# Output

The day is :  21
The hour is :  10
The month is :  4

For our stock price dataset, the type of the index column is DatetimeIndex. We can use pandas to obtain the minimum and maximum dates in the data.


# Output

2018-03-27 00:00:00
2013-01-02 00:00:00

We can also calculate the latest date location and the earliest date index location as follows:

# Earliest date index location
# Latest date location

Time resampling

Examining stock price data for every single day isn’t of much use to financial institutions, who are more interested in spotting market trends. To make it easier, we use a process called time resampling to aggregate data into a defined time period, such as by month or by quarter. Institutions can then see an overview of stock prices and make decisions according to these trends.

The pandas library has a resample() function which resamples such time series data. The resample method in pandas is similar to its groupby method as it is essentially grouping according to a certain time span. The resample() function looks like this:

data.resample(rule = 'A').mean()

To summarize:

  • data.resample() is used to resample the stock data.
  • The ‘A’ stands for year-end frequency, and denotes the offset values by which we want to resample the data.
  • mean() indicates that we want the average stock price during this period.

The output looks like this, with average stock data displayed for December 31st of each year


Below is a complete list of the offset values. The list can also be found in the pandas documentation.


We can also use time sampling to plot charts for specific columns.

data['Adj_Close'].resample('A').mean().plot(kind='bar',figsize = (10,4))
plt.title('Yearly Mean Adj Close Price for Amazon')


The above bar plot corresponds to Amazon’s average adjusted closing price at year-end for each year in our data set.

Similarly, monthly maximum opening price for each year can be found below.


Time shifting

Sometimes, we may need to shift or move the data forward or backwards in time. This shifting is done along a time index by the desired number of time-frequency increments.

Here is the original dataset before any time shifts.


Forward Shifting

To shift our data forward, we will pass the desired number of periods (or increments) through the shift() function, which needs to be positive value in this case.


Here we will move our data forward by one period or index, which means that all values which earlier corresponded to row N will now belong to row N+1. Here is the output:


Backwards shifting

To shift our data backwards, the number of periods (or increments) must be negative.



The opening amount corresponding to 2018–03–27 is now 1530, whereas originally it was 1572.40.

Shifting based off time string code

We can also use the offset from the offset table for time shifting. For that, we will use the pandas shift() function. We only need to pass in the periods and freq parameters. The period attribute defines the number of steps to be shifted, while the freq parameters denote the size of those steps.

Let’s say we want to shift the data three months forward:

data.tshift(periods=3, freq = 'M').head()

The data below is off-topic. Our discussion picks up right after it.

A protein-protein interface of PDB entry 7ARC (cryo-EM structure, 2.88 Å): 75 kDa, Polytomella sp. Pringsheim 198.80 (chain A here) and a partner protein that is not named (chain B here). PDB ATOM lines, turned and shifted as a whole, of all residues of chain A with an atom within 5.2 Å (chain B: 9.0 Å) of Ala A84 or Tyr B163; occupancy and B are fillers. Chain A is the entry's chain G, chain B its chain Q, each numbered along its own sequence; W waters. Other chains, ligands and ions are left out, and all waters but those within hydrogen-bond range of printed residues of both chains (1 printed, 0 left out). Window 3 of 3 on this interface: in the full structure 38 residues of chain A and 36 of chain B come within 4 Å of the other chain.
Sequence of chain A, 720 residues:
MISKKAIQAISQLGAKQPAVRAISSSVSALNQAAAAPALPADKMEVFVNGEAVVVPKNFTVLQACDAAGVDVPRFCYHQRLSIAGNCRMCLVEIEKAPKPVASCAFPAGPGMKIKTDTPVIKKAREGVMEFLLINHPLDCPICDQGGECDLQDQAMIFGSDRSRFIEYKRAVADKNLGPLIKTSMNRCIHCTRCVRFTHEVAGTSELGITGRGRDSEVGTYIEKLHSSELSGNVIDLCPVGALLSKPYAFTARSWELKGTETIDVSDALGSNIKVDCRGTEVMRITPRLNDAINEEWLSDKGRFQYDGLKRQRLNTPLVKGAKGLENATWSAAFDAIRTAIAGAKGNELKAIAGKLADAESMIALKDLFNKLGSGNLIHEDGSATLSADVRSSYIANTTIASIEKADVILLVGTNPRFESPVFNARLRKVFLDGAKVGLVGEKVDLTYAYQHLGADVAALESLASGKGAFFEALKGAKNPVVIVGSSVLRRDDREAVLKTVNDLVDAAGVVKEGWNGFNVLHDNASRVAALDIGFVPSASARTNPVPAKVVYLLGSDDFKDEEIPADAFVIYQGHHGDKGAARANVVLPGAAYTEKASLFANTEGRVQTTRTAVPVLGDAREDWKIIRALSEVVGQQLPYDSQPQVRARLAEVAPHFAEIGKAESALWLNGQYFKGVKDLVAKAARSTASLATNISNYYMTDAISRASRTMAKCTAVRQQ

We would get the following as an output:


## Rolling windows

Time series data can be noisy due to high fluctuations in the market. As a result, it becomes difficult to gauge a trend or pattern in the data. Here is a visualization of the Amazon’s adjusted close price over the years where we can see such noise:

data['Adj_Close'].plot(figsize = (16,8))


As we’re looking at daily data, there’s quite a bit of noise present. It would be nice if we could average this out by a week, which is where a rolling mean comes in. A rolling mean, or moving average, is a transformation method which helps average out noise from data. It works by simply splitting and aggregating the data into windows according to function, such as mean(), median(), count(), etc. For this example, we’ll use a rolling mean for 7 days.

Here’s is the output:


The first six values have all become blank as there wasn’t enough data to actually fill them when using a window of seven days.

So, what are the key benefits of calculating a moving average or using this rolling mean method? Our data becomes a lot less noisy and more reflective of the trend than the data itself. Let’s actually plot this out. First, we’ll plot the original data followed by the rolling data for 30 days.

data.rolling(window=30).mean()['Open'].plot(figsize=(16, 6))


The orange line is the original open price data. The blue line represents the 30-day rolling window, and has less noise than the orange line. Something to keep in mind is that once we run this code, the first 29 days aren’t going to have the blue line because there wasn’t enough data to actually calculate that rolling mean.


Python’s pandas library is a powerful, comprehensive library with a wide variety of inbuilt functions for analyzing time series data. In this article, we saw how pandas can be used for wrangling and visualizing time series data.

We also performed tasks like time sampling, time shifting and rolling with stock data. These are usually the first steps in analyzing any time series data. Going forward, we could use this data to perform a basic financial analysis by calculating the daily percentage change in stocks to get an idea about the volatility of stock prices. Another way we could use this data would be to predict Amazon’s stock prices for the next few days by employing machine learning techniques. This would be especially helpful from the shareholder’s point of view.

Example code for this article may be found at the Kite Blog repository on Github.

Disclaimer :- This article is reposted on this website as a content collaboration agreement with Kite’s editorial team and it was originally written by Parul Pandey on kite.